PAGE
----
And I have to say that the housemate that was all freaked out about gun confiscation is not stupid. He's fairly intelligent and works in a technical field. But as we find out so often in skepticism, being smart does not correlate with how immune you may or may not be to conspiracies. Critical thinking is independent of intelligence, and it requires one to be constantly vigilant to decide if the most likely explanation is the official story or something else. It's not always the official story. But neither is it always the conspiracy.

With all that in mind and the fact I just got power back less than two days ago, this episode is being cut short. I am co-leading a graduate seminar to Yellowstone for a week that covers October 1, so the next episode may be out either early or late, depending on if I get it done early; regardless, the episode on whether Mars' moon Phobos is hollow will show a date of October 1, and if you have an idea for a puzzler for it, please send it in.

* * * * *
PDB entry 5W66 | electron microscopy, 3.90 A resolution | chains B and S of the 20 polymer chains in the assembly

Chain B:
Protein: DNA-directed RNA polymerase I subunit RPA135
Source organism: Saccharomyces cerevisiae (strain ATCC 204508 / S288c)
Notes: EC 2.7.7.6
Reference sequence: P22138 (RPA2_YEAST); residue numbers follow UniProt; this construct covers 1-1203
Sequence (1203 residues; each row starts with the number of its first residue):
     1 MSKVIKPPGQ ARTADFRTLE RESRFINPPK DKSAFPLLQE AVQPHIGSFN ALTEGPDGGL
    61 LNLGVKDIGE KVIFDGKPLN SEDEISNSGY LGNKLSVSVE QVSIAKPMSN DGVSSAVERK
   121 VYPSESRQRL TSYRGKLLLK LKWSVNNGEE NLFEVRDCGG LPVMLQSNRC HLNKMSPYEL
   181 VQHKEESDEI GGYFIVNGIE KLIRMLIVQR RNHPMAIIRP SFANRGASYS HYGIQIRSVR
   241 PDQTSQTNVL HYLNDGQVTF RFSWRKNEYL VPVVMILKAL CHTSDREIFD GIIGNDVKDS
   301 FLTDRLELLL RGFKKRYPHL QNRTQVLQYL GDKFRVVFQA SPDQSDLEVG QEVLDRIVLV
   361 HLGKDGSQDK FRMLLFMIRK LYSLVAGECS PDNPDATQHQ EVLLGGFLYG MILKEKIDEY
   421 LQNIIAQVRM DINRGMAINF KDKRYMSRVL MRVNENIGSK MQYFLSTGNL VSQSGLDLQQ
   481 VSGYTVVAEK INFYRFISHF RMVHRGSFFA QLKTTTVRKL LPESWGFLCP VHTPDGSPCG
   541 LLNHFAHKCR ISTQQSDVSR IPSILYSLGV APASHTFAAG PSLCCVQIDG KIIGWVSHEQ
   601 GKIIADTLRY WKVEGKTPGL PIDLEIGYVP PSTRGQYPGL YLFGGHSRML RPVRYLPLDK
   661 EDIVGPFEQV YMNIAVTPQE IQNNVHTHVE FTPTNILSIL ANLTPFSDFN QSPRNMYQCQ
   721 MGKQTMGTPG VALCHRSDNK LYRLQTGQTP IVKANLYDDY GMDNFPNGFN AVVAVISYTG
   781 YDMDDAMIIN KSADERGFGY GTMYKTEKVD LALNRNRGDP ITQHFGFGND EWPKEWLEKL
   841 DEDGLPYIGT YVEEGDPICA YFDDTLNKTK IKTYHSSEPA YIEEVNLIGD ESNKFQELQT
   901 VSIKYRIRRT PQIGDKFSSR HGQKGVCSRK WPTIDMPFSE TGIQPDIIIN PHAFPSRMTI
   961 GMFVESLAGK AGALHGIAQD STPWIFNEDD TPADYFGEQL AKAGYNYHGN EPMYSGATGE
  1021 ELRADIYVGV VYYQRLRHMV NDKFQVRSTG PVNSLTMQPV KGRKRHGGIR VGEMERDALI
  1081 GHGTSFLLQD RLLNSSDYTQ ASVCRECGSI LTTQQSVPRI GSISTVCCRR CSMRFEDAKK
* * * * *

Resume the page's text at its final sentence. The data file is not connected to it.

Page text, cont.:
Provide Your Comments:

Comments to date: 7. Page 1 of 1. Average Rating:

Randy S   Anchorage AK

6:56pm on Wednesday, August 6th, 2014 

I was on vacation in Estes Park in July. I had a bunch of podcasts banked to get me through the time between long hikes. It was very cool that this episode happened to be one of them. I was able to see the damage caused by the Big Thompson River on the highway to Loveland. There must have been alot of panic spreading during this time. I felt your account combined with what I saw a year later, as well as accounts I heard from locals and friends in the area helped put these things in to perspective. Especially how a conspiracy can develop out of panic.

Brian   Modjeska, California

12:02am on Tuesday, October 8th, 2013 

I had similar disaster experiences in 2007. I was evacuated from my home for 8 days due to a wildfire. Then I was evacuated another 5 times that year due to post-fire floods and mudslides.